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Mayo Surgeons Take a Look at Results of Pinning Hips with SCFE

In this study, surgeons from the Mayo Clinic (Rochester, Minnesota) evaluate the long-term results for patients who were treated for slipped capital femoral epiphysis (SCFE) with a treatment approach that was new 30 years ago. The treatment is called in situ pinning. In situ means "in position." In situ pinning has become an acceptable way to treat this hip problem but should be reviewed for success before continuing to use it.

Slipped capital femoral epiphysis (SCFE) is a condition that affects the growth center of the hip (the capital femoral epiphysis). This section of the joint actually slips backwards on the top of the femur (the thighbone).

SCFE affects the hip in teenagers between the ages of 12 and 16 most often. Cases have been reported as early as age nine years old. If untreated this can lead to serious problems in the hip joint later in life. Fortunately, the condition can be treated and the complications avoided or reduced if recognized early. Surgery is usually necessary to stabilize the hip and prevent the situation from getting worse.

In situ pinning refers to a surgical procedure that is often used in early treatment. The surgeon uses a special type of real-time X-ray called fluoroscopy to stabilize the slipped epiphysis. The growth area is pinned in place. But it is not put back in its normal anatomic place. So there are some concerns and questions about how well this approach works. What happens years down the road when the growth center fuses in a nonanatomic (misaligned) position?

That's where this study comes in. The surgeons observed that patients who had the in situ pinning still complained of persistent pain, stiffness, and difficulty with movement. This was true even when the slip was considered "mild."

Researchers reviewed the medical records (including X-rays) and telephoned 105 patients who had in situ pinning of the hip as children/teens. Patients were interviewed and completed surveys over the phone answering questions about pain, mental and physical health, and hip stiffness and dysfunction.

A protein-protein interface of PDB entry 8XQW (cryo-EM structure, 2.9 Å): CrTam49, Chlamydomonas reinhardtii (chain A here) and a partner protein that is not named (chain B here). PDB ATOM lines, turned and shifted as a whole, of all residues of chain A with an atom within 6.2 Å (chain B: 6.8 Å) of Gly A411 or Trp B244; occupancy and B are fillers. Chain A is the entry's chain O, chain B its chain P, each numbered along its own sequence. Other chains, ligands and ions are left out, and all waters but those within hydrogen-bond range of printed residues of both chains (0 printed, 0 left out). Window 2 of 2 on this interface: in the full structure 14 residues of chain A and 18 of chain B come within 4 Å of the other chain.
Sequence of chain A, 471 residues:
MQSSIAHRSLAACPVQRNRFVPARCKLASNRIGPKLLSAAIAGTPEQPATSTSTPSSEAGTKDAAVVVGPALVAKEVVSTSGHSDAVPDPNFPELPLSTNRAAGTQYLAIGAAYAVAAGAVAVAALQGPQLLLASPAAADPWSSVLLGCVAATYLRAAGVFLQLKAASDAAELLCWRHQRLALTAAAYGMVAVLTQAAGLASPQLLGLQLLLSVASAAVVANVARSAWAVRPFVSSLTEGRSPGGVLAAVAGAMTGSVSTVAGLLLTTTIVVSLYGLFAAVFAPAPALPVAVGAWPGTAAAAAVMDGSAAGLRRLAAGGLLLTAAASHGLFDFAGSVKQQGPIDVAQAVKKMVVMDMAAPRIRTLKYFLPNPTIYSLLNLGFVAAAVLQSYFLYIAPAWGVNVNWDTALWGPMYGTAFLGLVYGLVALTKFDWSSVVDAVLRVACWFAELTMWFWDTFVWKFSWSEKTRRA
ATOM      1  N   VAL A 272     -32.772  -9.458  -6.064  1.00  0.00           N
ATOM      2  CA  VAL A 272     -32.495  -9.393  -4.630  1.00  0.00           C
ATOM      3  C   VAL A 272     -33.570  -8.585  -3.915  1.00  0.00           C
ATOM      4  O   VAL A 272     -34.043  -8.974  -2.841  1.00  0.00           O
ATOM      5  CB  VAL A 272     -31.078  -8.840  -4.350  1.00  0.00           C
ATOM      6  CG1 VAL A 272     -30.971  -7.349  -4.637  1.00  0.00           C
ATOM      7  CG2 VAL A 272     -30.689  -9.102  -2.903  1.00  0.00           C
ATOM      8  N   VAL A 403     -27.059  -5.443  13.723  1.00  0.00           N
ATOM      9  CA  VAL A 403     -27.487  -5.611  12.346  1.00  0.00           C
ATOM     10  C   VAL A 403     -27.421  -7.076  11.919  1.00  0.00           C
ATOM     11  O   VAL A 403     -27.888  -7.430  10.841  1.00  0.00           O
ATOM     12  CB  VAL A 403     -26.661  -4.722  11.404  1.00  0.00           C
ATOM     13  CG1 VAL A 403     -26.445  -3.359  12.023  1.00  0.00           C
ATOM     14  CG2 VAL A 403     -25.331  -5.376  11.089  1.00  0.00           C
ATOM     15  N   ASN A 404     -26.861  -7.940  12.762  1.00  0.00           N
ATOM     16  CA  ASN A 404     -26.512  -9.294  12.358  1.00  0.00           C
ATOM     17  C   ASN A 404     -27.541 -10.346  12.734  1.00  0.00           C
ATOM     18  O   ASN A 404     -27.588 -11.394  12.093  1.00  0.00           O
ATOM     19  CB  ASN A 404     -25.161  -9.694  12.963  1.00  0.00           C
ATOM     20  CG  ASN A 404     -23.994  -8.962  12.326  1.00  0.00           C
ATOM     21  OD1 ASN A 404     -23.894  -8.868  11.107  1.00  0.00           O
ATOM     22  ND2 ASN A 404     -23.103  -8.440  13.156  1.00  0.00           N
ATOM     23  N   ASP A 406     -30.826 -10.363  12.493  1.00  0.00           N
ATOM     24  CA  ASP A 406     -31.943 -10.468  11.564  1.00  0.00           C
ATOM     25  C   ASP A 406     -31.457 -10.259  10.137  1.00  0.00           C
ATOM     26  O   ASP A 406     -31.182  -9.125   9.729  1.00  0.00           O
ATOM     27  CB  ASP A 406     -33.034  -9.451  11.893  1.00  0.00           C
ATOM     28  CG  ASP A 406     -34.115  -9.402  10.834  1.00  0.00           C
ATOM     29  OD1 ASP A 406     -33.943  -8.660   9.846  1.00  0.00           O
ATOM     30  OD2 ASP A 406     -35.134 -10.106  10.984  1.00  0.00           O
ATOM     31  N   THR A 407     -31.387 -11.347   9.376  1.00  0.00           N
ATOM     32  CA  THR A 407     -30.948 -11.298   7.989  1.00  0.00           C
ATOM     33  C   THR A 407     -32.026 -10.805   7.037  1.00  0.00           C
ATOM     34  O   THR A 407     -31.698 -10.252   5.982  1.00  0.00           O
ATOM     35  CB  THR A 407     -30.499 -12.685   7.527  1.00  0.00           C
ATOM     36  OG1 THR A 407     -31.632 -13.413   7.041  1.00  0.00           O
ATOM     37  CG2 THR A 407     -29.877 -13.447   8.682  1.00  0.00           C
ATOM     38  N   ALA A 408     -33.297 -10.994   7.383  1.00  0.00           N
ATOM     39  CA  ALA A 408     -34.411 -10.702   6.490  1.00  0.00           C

They gathered information about patients who had to have further surgery after the pinning procedure. The type of surgeries were reported (femoral osteotomy, surgical hip dislocation, total hip replacement). They also evaluated the data to find risk factors that might predict who would have ongoing pain and disability. Here's a quick summary of what they found:

A full third of all patients in their study who had in situ pinning still had significant hip pain.
In the first 10 years after the pinning procedure, one in 10 had to have additional surgery.
A smaller number of patients (five per cent) had severe enough symptoms from arthritis to warrant a total hip replacement.
A large number of those patients who developed arthritis had mild or moderate (not severe) SCFE.
A closer look at the data showed no predictive risk factors to help surgeons plan treatment for these patients. They simply don't know why a mild slip would result in such severe consequences for some patients after in situ pinning but not for all.

On the basis of these results, the Mayo surgeons still use in situ pinning for mild SCFE. They perform the realignment procedures on young adults with disabling symptoms. And they recommend further study to sort out who should have what treatment.

For example, which children will benefit the most from in situ pinning? And who should have surgery early on to correct the deformity? Early reconstructive surgery is designed to prevent disabling hip pain and stiffness from early arthritis. Is there some way to predict early on who might end up with these complications? There is a need to further understand SCFE and the results of current management while developing improved treatment techniques.

Reference: A. Noelle Larson, MD, et al. Outcomes of Slipped Capital Femoral Epiphysis Treated with In Situ Pinning. In The Journal of Pediatric Orthopaedics. March 2012. Vol. 32. No. 2. Pp. 125-130.